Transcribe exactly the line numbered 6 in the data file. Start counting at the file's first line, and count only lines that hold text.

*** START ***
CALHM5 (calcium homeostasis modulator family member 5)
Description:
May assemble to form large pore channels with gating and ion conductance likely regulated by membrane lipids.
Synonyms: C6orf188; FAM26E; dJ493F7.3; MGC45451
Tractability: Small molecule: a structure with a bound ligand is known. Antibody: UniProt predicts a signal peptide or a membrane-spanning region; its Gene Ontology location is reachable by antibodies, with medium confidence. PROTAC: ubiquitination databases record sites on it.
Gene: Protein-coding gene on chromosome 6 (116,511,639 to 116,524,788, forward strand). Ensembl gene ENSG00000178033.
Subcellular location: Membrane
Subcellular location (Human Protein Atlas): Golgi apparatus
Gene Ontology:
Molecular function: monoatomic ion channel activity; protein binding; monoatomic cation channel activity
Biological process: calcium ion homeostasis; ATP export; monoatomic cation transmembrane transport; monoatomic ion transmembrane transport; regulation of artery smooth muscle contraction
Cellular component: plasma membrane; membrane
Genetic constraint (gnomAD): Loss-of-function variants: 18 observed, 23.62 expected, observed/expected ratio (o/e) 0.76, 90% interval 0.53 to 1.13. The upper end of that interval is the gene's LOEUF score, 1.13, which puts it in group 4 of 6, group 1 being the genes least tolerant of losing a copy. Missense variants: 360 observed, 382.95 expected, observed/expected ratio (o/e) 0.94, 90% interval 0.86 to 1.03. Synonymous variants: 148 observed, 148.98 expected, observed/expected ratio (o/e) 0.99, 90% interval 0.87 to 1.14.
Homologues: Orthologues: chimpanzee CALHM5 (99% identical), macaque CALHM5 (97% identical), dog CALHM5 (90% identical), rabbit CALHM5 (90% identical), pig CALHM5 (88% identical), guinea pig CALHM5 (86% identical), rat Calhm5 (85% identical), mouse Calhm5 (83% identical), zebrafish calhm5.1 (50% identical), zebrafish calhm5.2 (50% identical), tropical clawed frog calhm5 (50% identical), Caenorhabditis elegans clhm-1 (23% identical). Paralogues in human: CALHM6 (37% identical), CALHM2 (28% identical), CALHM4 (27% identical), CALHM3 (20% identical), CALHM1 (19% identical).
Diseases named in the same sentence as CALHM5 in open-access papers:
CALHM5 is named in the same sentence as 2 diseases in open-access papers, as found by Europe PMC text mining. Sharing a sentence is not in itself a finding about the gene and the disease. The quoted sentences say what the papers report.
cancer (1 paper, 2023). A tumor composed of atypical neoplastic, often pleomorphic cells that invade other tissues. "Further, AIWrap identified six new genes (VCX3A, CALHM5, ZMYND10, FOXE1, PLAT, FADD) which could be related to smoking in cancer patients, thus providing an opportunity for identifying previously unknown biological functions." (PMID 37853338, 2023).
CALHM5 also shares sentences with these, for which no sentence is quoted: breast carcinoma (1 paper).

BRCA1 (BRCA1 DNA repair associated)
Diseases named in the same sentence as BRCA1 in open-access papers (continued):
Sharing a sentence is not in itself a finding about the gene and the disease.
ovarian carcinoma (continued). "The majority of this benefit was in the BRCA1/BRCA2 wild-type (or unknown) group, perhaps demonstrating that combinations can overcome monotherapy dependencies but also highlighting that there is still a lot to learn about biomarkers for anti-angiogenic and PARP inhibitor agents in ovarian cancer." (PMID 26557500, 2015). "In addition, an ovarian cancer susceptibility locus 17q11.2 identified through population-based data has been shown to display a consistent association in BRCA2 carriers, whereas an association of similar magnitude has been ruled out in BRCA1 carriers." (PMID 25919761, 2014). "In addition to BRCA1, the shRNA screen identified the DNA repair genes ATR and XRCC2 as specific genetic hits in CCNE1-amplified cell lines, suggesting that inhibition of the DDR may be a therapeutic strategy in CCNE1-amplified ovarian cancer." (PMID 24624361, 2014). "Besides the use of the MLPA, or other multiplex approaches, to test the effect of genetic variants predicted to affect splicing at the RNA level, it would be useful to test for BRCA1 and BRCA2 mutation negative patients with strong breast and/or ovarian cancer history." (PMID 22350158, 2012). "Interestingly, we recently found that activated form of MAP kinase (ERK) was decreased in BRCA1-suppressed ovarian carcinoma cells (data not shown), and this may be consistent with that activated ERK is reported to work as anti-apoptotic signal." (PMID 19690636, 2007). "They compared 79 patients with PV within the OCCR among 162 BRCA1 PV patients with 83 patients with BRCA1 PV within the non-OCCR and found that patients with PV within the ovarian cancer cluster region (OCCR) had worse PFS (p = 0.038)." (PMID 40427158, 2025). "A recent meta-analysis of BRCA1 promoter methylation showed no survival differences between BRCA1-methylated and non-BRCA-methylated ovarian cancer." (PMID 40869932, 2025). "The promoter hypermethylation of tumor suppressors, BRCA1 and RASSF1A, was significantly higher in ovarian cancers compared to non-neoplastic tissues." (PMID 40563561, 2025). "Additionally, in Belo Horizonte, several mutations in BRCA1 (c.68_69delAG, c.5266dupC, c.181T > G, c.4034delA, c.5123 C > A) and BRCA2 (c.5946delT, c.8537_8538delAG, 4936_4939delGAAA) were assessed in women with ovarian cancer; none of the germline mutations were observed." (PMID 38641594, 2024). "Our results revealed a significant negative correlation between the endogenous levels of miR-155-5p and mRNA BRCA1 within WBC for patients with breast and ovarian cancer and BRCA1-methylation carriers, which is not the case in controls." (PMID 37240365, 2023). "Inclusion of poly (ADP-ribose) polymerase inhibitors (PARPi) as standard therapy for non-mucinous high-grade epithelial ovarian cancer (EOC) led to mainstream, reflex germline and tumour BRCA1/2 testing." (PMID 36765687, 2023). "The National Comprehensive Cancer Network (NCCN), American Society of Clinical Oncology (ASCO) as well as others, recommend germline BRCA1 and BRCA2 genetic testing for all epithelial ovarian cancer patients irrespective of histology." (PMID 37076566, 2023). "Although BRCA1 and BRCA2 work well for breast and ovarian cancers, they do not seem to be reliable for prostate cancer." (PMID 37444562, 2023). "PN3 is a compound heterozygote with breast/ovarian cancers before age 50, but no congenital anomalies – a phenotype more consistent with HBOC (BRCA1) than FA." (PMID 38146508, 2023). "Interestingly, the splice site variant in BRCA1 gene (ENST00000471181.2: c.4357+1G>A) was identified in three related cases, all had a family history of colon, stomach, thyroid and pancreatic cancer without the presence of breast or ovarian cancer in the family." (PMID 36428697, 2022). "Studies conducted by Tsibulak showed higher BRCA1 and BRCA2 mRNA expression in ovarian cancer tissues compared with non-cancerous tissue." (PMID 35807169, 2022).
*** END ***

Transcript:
Gene: Protein-coding gene on chromosome 6 (116,511,639 to 116,524,788, forward strand). Ensembl gene ENSG00000178033.